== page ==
Given the immense sway that Google holds over the hotel industry, any new release from the search giant tends to be met with a mix of both apprehension and excitement.
NB: This is an article from Triptease
So when Google announced the rollout of their ‘free booking links‘ a couple of weeks ago, the industry was rife with speculation about their impact on hotel marketing.
We’ve been monitoring the performance of the new organic listings since their launch and so far they’re delivering a meaningful increase in click volumes across our metasearch portfolio – but the size of that increase is strongly dependent on region.
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In this article, we break down the data on free booking links and give you the actionable advice you need to turn those extra clicks into bookings for your hotel.
The impact of free booking links by region
Since their official launch on March 9th – Google had been testing these for several months beforehand – free booking links have had the most sizeable impact on hotels in North America – delivering over 30% of clicks from metasearch on average. That’s in contrast to hotels in Europe, the Middle East and Africa, where free booking links only account for around 20% of clicks in the same time frame.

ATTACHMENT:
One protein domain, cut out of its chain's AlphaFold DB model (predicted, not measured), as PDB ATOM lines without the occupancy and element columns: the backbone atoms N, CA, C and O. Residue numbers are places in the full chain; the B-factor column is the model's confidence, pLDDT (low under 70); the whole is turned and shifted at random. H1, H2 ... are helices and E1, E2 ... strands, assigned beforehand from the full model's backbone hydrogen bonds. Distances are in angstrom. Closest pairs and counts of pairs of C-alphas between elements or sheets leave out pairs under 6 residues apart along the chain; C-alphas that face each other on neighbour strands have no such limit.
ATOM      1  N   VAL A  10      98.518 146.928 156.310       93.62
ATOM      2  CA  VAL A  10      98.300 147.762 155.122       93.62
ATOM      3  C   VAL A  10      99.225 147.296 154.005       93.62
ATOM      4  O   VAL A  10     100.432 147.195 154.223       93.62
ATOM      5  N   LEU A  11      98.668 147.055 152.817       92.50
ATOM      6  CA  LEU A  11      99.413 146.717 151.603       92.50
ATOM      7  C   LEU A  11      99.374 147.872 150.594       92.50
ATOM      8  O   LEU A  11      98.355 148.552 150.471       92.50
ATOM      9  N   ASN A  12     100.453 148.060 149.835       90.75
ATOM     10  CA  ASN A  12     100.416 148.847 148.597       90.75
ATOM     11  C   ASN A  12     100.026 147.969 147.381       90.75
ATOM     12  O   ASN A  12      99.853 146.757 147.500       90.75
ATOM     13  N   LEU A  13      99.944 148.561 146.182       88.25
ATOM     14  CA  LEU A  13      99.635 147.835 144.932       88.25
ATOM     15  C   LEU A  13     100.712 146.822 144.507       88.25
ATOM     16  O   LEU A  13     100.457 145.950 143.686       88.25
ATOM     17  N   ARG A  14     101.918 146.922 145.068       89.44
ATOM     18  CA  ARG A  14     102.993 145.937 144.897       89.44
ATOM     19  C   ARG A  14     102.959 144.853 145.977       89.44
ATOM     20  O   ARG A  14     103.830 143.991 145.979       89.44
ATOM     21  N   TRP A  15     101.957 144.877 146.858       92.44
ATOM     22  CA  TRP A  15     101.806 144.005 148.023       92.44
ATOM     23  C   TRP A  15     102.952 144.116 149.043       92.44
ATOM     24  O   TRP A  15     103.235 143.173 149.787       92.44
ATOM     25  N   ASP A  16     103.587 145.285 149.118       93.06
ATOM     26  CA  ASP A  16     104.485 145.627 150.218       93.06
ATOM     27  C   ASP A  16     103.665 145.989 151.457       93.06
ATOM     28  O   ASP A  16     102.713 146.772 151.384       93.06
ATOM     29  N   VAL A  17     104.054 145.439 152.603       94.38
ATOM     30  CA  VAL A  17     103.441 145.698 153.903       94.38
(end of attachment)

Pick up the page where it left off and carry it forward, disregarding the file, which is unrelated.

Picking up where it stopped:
Those volumes will be a mix of incremental and non-incremental clicks. It’s hard to scientifically quantify their incrementality given that (a) Google has been testing these in various forms for a while and (b) digital marketing performance continues to be very volatile as hotels recover from the impact of COVID-19.
While it’s hard to know for certain, it could be that the relatively high volume of free clicks for hotels in North America is partly due to the organic listings being shown in more formats in the region. We’ve tended to see free links appearing more on the initial search results page when searching from the US, rather than hidden on the ‘Prices’ tab after clicking to view more rates.
It’s also worth noting that the proportions vary widely at a per-hotel level. The mean volume of free clicks may be 23%, but the median is only 12.5%.
That means that, as an individual hotel, your proportion of free clicks is more likely to be around 12%.
There are just some hotels where free clicks are making up a very large proportion of their traffic, and that ratio may be down to low click volumes overall (if you only get 3 clicks and 2 of them happen to be free, your free click proportion would be 66.6%).
How free booking links vary by device
We’ve also found that clicks on organic booking links skew strongly to mobile. About 61% of free clicks come from a mobile device. This is higher than the proportion of mobile clicks on regular, paid metasearch in North America and Europe; both of those regions tend to see about a 50-50 split between desktop and mobile overall. However this isn’t the case in Asia-Pacific, where around 70% of clicks on regular meta are made on mobile.